Each test involved multiple independent variables. Reported under Coef. and S.E. is the minimum LRE for all regressors, including the intercept, if any. RSS reports the LRE for the residual (error) sums of squares.
(*) Filippelli test: Stata found the variables so collinear that it dropped two of them—that is, it set two coefficients and standard errors to zero. The resulting estimates still fit the data well. Most other statistical software packages have done the same thing, and most authors have interpreted this result as acceptable for this test. Stata has an orthpoly command that can do this problem, but it would not occur to most users to use it, and transforming results back to the metric of the problem requires an extra statement. However, if that command is used, the LRE for the coefficients is 8.4 and the LRE for the RSS is 8.5.
Stata Digits of accuracy ------------------ Test Difficulty F ---------------------------------------------------- Si Resistivity lower 13.1 log do-file Simon-Lesage 1 lower 15.0 log do-file Simon-Lesage 2 lower 13.6 log do-file Simon-Lesage 3 lower 12.8 log do-file Ag Atomic Wt average 10.2 log do-file Simon-Lesage 4 average 10.4 log do-file Simon-Lesage 5 average 10.2 log do-file Simon-Lesage 6 average 10.2 log do-file Simon-Lesage 7 higher 4.4(*) log do-file 7b higher 15.0(*) log do-file Simon-Lesage 8 higher 4.3(*) log do-file 8b higher 15.0(*) log do-file Simon-Lesage 9 higher 4.2(*) log do-file 9b higher 15.0(*) log do-file ---------------------------------------------------- Average excluding S-L 7, 8, 9 12.8 Minimum 10.2 Maximum 15.0 ----------------------------------------------------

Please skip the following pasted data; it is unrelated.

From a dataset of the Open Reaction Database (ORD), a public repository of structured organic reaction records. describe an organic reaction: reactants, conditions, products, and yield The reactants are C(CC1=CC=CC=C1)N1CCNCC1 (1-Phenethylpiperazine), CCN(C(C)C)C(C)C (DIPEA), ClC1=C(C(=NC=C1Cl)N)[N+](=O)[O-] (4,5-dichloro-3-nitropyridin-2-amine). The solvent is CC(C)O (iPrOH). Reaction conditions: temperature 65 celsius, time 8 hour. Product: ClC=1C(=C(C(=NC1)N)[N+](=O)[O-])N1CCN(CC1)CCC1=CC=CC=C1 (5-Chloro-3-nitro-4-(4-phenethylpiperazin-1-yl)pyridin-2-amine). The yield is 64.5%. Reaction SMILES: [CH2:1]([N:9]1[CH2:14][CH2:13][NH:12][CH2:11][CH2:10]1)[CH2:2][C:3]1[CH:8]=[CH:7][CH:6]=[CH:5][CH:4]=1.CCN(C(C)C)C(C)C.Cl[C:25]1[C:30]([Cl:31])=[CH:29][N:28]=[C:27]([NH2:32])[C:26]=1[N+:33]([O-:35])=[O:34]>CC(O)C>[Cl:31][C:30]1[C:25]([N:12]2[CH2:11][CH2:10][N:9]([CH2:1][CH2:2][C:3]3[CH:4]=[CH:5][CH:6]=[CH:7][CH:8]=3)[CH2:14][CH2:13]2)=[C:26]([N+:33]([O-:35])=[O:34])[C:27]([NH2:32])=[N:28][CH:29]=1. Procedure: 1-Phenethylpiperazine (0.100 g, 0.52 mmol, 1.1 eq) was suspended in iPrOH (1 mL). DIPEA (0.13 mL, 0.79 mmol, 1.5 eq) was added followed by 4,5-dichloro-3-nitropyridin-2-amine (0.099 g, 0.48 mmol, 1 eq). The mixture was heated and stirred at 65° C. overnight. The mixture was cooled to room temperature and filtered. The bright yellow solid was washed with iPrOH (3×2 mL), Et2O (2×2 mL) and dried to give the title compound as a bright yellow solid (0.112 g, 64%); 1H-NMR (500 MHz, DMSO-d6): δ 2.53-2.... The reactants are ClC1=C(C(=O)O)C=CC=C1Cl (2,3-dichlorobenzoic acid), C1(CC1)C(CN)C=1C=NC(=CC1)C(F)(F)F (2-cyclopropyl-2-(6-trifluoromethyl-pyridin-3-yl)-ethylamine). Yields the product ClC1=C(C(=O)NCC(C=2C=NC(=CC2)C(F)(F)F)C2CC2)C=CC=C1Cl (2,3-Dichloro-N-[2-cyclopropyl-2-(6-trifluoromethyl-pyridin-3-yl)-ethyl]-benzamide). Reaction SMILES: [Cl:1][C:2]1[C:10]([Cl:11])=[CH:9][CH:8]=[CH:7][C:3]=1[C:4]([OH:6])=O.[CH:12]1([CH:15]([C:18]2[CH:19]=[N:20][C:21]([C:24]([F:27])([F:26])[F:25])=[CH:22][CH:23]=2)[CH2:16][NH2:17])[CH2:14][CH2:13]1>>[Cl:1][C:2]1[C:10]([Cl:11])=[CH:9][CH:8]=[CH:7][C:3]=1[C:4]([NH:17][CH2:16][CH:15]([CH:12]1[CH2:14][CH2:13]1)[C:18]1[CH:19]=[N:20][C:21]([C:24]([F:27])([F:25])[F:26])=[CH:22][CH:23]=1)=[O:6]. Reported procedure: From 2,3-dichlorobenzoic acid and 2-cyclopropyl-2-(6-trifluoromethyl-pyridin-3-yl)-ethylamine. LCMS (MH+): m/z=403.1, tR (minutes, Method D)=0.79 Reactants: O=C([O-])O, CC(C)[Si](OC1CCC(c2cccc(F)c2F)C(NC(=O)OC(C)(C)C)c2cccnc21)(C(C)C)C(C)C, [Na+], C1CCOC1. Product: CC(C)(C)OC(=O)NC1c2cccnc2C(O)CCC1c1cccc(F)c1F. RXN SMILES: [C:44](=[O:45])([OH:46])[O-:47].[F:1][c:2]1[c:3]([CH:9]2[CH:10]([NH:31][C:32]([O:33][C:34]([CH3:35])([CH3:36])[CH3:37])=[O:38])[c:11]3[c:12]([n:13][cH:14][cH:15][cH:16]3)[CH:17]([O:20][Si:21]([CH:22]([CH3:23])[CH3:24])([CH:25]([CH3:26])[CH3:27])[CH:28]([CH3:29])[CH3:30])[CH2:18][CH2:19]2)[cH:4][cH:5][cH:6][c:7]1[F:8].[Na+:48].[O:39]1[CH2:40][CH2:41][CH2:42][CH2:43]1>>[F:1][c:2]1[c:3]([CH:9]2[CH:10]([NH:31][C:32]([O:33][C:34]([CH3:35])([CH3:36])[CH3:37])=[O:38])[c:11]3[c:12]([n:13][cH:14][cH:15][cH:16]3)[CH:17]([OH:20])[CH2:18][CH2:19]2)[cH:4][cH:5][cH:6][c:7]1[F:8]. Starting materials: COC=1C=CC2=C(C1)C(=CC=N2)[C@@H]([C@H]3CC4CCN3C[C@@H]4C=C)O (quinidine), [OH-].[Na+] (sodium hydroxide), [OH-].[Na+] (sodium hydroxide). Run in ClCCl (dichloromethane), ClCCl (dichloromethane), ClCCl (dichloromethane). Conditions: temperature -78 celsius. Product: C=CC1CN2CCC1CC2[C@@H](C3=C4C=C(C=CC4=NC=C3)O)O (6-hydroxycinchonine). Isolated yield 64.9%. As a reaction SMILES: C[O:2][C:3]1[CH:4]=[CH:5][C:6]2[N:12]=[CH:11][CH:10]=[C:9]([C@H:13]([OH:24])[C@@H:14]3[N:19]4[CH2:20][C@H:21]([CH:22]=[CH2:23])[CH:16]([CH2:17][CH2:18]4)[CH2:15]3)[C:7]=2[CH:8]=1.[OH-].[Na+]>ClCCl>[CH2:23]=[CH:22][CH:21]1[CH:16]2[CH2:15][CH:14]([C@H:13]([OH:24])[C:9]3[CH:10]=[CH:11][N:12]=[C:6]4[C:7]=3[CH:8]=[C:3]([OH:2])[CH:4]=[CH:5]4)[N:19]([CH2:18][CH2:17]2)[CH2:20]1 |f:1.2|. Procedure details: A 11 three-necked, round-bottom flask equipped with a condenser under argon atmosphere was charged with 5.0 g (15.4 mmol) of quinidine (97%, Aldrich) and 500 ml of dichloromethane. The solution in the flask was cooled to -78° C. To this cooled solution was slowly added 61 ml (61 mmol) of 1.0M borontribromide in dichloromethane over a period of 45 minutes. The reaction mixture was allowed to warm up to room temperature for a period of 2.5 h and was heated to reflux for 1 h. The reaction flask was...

(*) Tests Simon–Lesage 7b through 9b are a variation developed by Stata on tests Simon–Lesage 7 through 9. To our knowledge, no package that stores and processes data in binary double precision has ever done better than 4.6 on these tests, and that is because it is not possible to do better; the problem is with the test, not the packages being tested. The difficulty is that that data are made different from what the authors intended the instant they are stored on a double-precision binary computer. The test uses y values, such as 1,000,000,000,000.4, but that value immediately becomes 1,000,000,000,000.40002441... because of how computers store numbers. We strongly suspect that the answer Stata produces, and the answers produced by other packages, are correct given the data stored.